H2 Math is a beast.
Okay, maybe not. Just ask my students who improved under my tutelage.
But then H2 Math vectors is definitely a beast.
Okay, maybe not too. Just ask my students who've been trained to view the question from my perspective.
It is true, though, that most students struggle with vectors. I was no different when I was a JC2. The only recollection I had of studying was for vectors just months before my prelim exams. Fortunately, vector is a stand-alone chapter. It does not overlap with other topics such as calculus. In other words, if you struggle with vectors, it is unlikely that it will affect other chapters in the syllabus.
However, do not take the above as a pretext to brush vectors aside. We will still need to master vectors if we want to stand a higher chance of securing that elusive distinction. In order to master any technique, you will first need to understand where the common pitfalls are.
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Table of Content:
Too Many Aspects
There are a total of 3 chapters to vectors.
First, you learn about vectors in 2D. This is mainly your O level E math refresher while introducing you to ratio theorem, dot product, and cross product.
Subsequently, you will be taught lines. This would range from introduction to the equation of lines in its 3 forms to introduction to the relationships between point and line, line and line.
Finally, you will then be taught to appreciate vectors in a 3D model completely through the introduction of planes. In this chapter, you will be taught the relationship between point and plane, line and plane, and plane and plane.
The above would intimidate any student. Most students, at the start, would try to memorize all the concepts learned. After all, that is the easiest way to begin your revision. However, the sheer amount of content would make it challenging for any student to memorize them all. What most students fail to realize is, that vectors can be broken down into just 2 simple concepts. Dot and cross product.
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Inability to Visualize
In H2 Math vectors, due to the presence of the 3 axis (x, y, and z), questions involve 3D models, and hence, an ability to visualize is required. For the lazy, your refusal to sketch a diagram is going to hurt you.
In lectures, students are taught the various relationships between various components in vectors. However, the questions are hardly straightforward. Questions do not blatantly mention the relationship between a line and a plane. You are expected to discover that on your own through answering the preceding parts and a simple sketch of a diagram.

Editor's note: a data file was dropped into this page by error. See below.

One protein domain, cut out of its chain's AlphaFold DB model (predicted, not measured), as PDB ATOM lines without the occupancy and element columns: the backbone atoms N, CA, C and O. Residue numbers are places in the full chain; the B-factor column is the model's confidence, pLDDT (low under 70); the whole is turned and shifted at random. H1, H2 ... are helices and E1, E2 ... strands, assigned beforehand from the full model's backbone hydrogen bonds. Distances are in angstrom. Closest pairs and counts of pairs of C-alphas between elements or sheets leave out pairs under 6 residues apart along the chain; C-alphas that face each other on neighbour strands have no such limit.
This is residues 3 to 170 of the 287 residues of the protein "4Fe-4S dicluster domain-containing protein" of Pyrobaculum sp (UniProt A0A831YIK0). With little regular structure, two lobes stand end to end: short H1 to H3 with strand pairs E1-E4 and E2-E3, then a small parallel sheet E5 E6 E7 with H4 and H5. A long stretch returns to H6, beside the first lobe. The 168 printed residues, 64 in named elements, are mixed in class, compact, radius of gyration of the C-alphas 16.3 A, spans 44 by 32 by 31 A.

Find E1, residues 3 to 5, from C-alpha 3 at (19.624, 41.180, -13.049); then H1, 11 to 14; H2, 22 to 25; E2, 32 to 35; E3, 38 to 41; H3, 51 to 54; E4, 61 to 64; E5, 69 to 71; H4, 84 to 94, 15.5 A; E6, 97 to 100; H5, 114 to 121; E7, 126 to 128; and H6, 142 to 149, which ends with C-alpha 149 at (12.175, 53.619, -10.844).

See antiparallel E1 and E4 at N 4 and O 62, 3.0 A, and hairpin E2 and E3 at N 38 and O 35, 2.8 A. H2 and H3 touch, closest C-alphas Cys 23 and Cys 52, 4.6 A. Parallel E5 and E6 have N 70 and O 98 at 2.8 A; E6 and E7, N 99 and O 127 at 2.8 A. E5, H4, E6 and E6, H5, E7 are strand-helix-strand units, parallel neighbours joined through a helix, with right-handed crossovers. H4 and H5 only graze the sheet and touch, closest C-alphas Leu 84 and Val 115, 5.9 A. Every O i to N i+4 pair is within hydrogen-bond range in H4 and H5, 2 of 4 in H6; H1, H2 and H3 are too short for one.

Most students struggle to get the correct visualization due to poor sketching. Personally, I explain to students using pens to represent lines, paper to represent planes, and coins to represent a point. You may look silly in the hall but at least you get your distinction. Your call.
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The hardest type of question is the application question. Most of us are experienced with application questions by now. In calculus, we have found the maximum volume of a cone, rate of change, etcetera. In vectors, application questions are monstrous.
Most application questions in vectors would be accompanied by a diagram. Guidance would be given in terms of how to interpret the coordinates with respect to the x, y, and z-axis. However, such unfamiliar territory is precisely what throws students off. Students are unsure and therefore, afraid to proceed with the question.
Furthermore, students are expected to apply equations of planes to walls, grounds, and surfaces of cliffs. At the same time, the projectile of objects is now modeled by the equation of a line. Contextual questions tend to throw students off. Vectors, without context, are confusing in themselves. Combine vectors with application and you have many students scoring zeroes.
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I used to hate vectors too
We, at VANTAGE TUTOR, have struggled and walked through a similar path to students when they were students themselves. We understand where you fall short and in hindsight, we also realized how we could have done better for our A Math and E Math coordinate geometry.
Currently, as Math and Physics tutors, we don’t want you to walk the same path we did with no one to direct us. We would direct you toward the right path and also set you up for success by going at your pace during class. We will achieve basic mastery before applying to problem-based questions. Furthermore, our Math and Physics tutors have a track record in helping students improve in Math for N level, O level, A level, and even IP!
I personally pride myself on my ability to solve vector questions easily and to teach vectors now.
So hesitate no more, contact us today!